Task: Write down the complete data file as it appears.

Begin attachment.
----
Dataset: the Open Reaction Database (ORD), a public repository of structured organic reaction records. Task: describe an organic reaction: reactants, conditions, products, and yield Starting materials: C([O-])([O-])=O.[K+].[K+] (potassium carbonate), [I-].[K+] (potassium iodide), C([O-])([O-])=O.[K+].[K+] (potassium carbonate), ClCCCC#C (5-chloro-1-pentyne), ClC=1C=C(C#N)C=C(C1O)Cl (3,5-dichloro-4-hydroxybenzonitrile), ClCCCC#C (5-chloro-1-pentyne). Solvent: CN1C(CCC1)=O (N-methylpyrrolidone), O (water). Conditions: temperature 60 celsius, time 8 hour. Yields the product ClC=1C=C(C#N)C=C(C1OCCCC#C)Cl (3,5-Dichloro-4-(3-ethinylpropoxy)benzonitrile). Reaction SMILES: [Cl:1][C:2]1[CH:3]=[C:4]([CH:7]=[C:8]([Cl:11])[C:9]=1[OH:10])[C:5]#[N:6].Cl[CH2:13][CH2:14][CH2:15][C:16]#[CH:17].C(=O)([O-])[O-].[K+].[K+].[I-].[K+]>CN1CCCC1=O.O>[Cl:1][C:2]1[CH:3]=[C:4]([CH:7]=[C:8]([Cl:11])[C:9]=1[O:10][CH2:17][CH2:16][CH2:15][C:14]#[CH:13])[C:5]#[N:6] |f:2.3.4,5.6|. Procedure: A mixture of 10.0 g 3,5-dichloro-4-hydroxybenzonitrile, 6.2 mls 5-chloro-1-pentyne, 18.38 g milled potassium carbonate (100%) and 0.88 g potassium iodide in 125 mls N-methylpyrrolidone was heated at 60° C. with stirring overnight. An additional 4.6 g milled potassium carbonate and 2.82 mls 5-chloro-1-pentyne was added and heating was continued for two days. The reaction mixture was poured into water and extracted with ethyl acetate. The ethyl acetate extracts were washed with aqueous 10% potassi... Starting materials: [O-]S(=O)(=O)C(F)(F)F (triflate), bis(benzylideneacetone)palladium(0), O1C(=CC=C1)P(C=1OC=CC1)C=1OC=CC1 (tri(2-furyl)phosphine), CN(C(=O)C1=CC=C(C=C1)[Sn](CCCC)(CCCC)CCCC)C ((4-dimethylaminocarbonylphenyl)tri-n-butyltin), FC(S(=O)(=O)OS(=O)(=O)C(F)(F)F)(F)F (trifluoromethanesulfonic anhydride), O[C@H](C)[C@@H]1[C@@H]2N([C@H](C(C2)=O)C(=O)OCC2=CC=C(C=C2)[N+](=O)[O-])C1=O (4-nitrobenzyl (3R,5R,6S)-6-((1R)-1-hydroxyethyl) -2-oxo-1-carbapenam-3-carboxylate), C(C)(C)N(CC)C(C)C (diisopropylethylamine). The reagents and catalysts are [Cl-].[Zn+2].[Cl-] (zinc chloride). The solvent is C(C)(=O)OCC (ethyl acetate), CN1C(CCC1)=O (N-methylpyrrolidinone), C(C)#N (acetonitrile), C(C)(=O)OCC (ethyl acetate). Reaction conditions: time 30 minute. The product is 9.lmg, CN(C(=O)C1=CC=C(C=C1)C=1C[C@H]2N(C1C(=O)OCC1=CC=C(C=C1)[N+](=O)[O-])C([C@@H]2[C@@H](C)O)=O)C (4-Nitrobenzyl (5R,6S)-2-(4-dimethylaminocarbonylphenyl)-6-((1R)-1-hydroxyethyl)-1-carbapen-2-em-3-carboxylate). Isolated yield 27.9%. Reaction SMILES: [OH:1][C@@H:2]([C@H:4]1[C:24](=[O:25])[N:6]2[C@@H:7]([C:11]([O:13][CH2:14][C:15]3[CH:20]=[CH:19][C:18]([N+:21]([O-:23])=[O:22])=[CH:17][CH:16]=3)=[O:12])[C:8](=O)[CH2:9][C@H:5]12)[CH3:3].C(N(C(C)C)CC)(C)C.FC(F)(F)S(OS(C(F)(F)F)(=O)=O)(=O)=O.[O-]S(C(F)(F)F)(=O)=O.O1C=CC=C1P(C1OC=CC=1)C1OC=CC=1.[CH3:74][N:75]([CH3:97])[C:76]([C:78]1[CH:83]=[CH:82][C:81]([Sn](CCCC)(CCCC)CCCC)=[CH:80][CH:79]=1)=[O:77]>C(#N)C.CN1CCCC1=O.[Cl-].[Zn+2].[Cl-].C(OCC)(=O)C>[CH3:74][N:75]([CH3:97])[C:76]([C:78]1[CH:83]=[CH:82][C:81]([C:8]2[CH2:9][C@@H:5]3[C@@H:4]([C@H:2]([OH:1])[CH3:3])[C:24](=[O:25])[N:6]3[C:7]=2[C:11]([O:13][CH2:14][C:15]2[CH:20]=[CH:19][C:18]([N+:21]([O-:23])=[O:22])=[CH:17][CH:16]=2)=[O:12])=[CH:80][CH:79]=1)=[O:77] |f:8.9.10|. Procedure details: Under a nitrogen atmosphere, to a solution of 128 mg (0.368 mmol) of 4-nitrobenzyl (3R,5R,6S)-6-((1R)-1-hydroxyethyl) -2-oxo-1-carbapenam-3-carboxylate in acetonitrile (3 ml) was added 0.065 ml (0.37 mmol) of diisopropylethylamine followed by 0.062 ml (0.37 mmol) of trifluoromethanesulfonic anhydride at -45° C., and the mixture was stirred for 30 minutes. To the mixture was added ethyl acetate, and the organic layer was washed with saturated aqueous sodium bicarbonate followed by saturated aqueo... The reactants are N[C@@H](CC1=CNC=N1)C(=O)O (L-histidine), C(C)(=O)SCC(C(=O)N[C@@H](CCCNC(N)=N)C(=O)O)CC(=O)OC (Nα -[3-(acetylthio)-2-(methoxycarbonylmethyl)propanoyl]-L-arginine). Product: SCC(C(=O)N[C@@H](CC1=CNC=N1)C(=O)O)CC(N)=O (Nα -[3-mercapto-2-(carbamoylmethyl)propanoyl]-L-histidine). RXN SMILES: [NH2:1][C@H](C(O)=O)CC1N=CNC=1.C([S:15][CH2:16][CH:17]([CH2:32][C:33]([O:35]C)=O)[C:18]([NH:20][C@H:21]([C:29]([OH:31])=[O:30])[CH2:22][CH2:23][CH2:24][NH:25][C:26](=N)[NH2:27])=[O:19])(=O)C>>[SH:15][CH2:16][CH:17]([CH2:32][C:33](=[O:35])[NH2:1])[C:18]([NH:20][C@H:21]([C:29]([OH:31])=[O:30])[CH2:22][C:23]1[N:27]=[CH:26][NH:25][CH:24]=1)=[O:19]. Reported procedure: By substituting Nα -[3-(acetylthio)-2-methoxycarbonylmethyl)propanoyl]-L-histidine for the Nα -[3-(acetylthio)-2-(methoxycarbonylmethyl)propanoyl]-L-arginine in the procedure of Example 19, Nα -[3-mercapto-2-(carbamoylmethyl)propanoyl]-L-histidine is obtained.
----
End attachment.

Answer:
Dataset: the Open Reaction Database (ORD), a public repository of structured organic reaction records. Task: describe an organic reaction: reactants, conditions, products, and yield Starting materials: C([O-])([O-])=O.[K+].[K+] (potassium carbonate), [I-].[K+] (potassium iodide), C([O-])([O-])=O.[K+].[K+] (potassium carbonate), ClCCCC#C (5-chloro-1-pentyne), ClC=1C=C(C#N)C=C(C1O)Cl (3,5-dichloro-4-hydroxybenzonitrile), ClCCCC#C (5-chloro-1-pentyne). Solvent: CN1C(CCC1)=O (N-methylpyrrolidone), O (water). Conditions: temperature 60 celsius, time 8 hour. Yields the product ClC=1C=C(C#N)C=C(C1OCCCC#C)Cl (3,5-Dichloro-4-(3-ethinylpropoxy)benzonitrile). Reaction SMILES: [Cl:1][C:2]1[CH:3]=[C:4]([CH:7]=[C:8]([Cl:11])[C:9]=1[OH:10])[C:5]#[N:6].Cl[CH2:13][CH2:14][CH2:15][C:16]#[CH:17].C(=O)([O-])[O-].[K+].[K+].[I-].[K+]>CN1CCCC1=O.O>[Cl:1][C:2]1[CH:3]=[C:4]([CH:7]=[C:8]([Cl:11])[C:9]=1[O:10][CH2:17][CH2:16][CH2:15][C:14]#[CH:13])[C:5]#[N:6] |f:2.3.4,5.6|. Procedure: A mixture of 10.0 g 3,5-dichloro-4-hydroxybenzonitrile, 6.2 mls 5-chloro-1-pentyne, 18.38 g milled potassium carbonate (100%) and 0.88 g potassium iodide in 125 mls N-methylpyrrolidone was heated at 60° C. with stirring overnight. An additional 4.6 g milled potassium carbonate and 2.82 mls 5-chloro-1-pentyne was added and heating was continued for two days. The reaction mixture was poured into water and extracted with ethyl acetate. The ethyl acetate extracts were washed with aqueous 10% potassi... Starting materials: [O-]S(=O)(=O)C(F)(F)F (triflate), bis(benzylideneacetone)palladium(0), O1C(=CC=C1)P(C=1OC=CC1)C=1OC=CC1 (tri(2-furyl)phosphine), CN(C(=O)C1=CC=C(C=C1)[Sn](CCCC)(CCCC)CCCC)C ((4-dimethylaminocarbonylphenyl)tri-n-butyltin), FC(S(=O)(=O)OS(=O)(=O)C(F)(F)F)(F)F (trifluoromethanesulfonic anhydride), O[C@H](C)[C@@H]1[C@@H]2N([C@H](C(C2)=O)C(=O)OCC2=CC=C(C=C2)[N+](=O)[O-])C1=O (4-nitrobenzyl (3R,5R,6S)-6-((1R)-1-hydroxyethyl) -2-oxo-1-carbapenam-3-carboxylate), C(C)(C)N(CC)C(C)C (diisopropylethylamine). The reagents and catalysts are [Cl-].[Zn+2].[Cl-] (zinc chloride). The solvent is C(C)(=O)OCC (ethyl acetate), CN1C(CCC1)=O (N-methylpyrrolidinone), C(C)#N (acetonitrile), C(C)(=O)OCC (ethyl acetate). Reaction conditions: time 30 minute. The product is 9.lmg, CN(C(=O)C1=CC=C(C=C1)C=1C[C@H]2N(C1C(=O)OCC1=CC=C(C=C1)[N+](=O)[O-])C([C@@H]2[C@@H](C)O)=O)C (4-Nitrobenzyl (5R,6S)-2-(4-dimethylaminocarbonylphenyl)-6-((1R)-1-hydroxyethyl)-1-carbapen-2-em-3-carboxylate). Isolated yield 27.9%. Reaction SMILES: [OH:1][C@@H:2]([C@H:4]1[C:24](=[O:25])[N:6]2[C@@H:7]([C:11]([O:13][CH2:14][C:15]3[CH:20]=[CH:19][C:18]([N+:21]([O-:23])=[O:22])=[CH:17][CH:16]=3)=[O:12])[C:8](=O)[CH2:9][C@H:5]12)[CH3:3].C(N(C(C)C)CC)(C)C.FC(F)(F)S(OS(C(F)(F)F)(=O)=O)(=O)=O.[O-]S(C(F)(F)F)(=O)=O.O1C=CC=C1P(C1OC=CC=1)C1OC=CC=1.[CH3:74][N:75]([CH3:97])[C:76]([C:78]1[CH:83]=[CH:82][C:81]([Sn](CCCC)(CCCC)CCCC)=[CH:80][CH:79]=1)=[O:77]>C(#N)C.CN1CCCC1=O.[Cl-].[Zn+2].[Cl-].C(OCC)(=O)C>[CH3:74][N:75]([CH3:97])[C:76]([C:78]1[CH:83]=[CH:82][C:81]([C:8]2[CH2:9][C@@H:5]3[C@@H:4]([C@H:2]([OH:1])[CH3:3])[C:24](=[O:25])[N:6]3[C:7]=2[C:11]([O:13][CH2:14][C:15]2[CH:20]=[CH:19][C:18]([N+:21]([O-:23])=[O:22])=[CH:17][CH:16]=2)=[O:12])=[CH:80][CH:79]=1)=[O:77] |f:8.9.10|. Procedure details: Under a nitrogen atmosphere, to a solution of 128 mg (0.368 mmol) of 4-nitrobenzyl (3R,5R,6S)-6-((1R)-1-hydroxyethyl) -2-oxo-1-carbapenam-3-carboxylate in acetonitrile (3 ml) was added 0.065 ml (0.37 mmol) of diisopropylethylamine followed by 0.062 ml (0.37 mmol) of trifluoromethanesulfonic anhydride at -45° C., and the mixture was stirred for 30 minutes. To the mixture was added ethyl acetate, and the organic layer was washed with saturated aqueous sodium bicarbonate followed by saturated aqueo... The reactants are N[C@@H](CC1=CNC=N1)C(=O)O (L-histidine), C(C)(=O)SCC(C(=O)N[C@@H](CCCNC(N)=N)C(=O)O)CC(=O)OC (Nα -[3-(acetylthio)-2-(methoxycarbonylmethyl)propanoyl]-L-arginine). Product: SCC(C(=O)N[C@@H](CC1=CNC=N1)C(=O)O)CC(N)=O (Nα -[3-mercapto-2-(carbamoylmethyl)propanoyl]-L-histidine). RXN SMILES: [NH2:1][C@H](C(O)=O)CC1N=CNC=1.C([S:15][CH2:16][CH:17]([CH2:32][C:33]([O:35]C)=O)[C:18]([NH:20][C@H:21]([C:29]([OH:31])=[O:30])[CH2:22][CH2:23][CH2:24][NH:25][C:26](=N)[NH2:27])=[O:19])(=O)C>>[SH:15][CH2:16][CH:17]([CH2:32][C:33](=[O:35])[NH2:1])[C:18]([NH:20][C@H:21]([C:29]([OH:31])=[O:30])[CH2:22][C:23]1[N:27]=[CH:26][NH:25][CH:24]=1)=[O:19]. Reported procedure: By substituting Nα -[3-(acetylthio)-2-methoxycarbonylmethyl)propanoyl]-L-histidine for the Nα -[3-(acetylthio)-2-(methoxycarbonylmethyl)propanoyl]-L-arginine in the procedure of Example 19, Nα -[3-mercapto-2-(carbamoylmethyl)propanoyl]-L-histidine is obtained.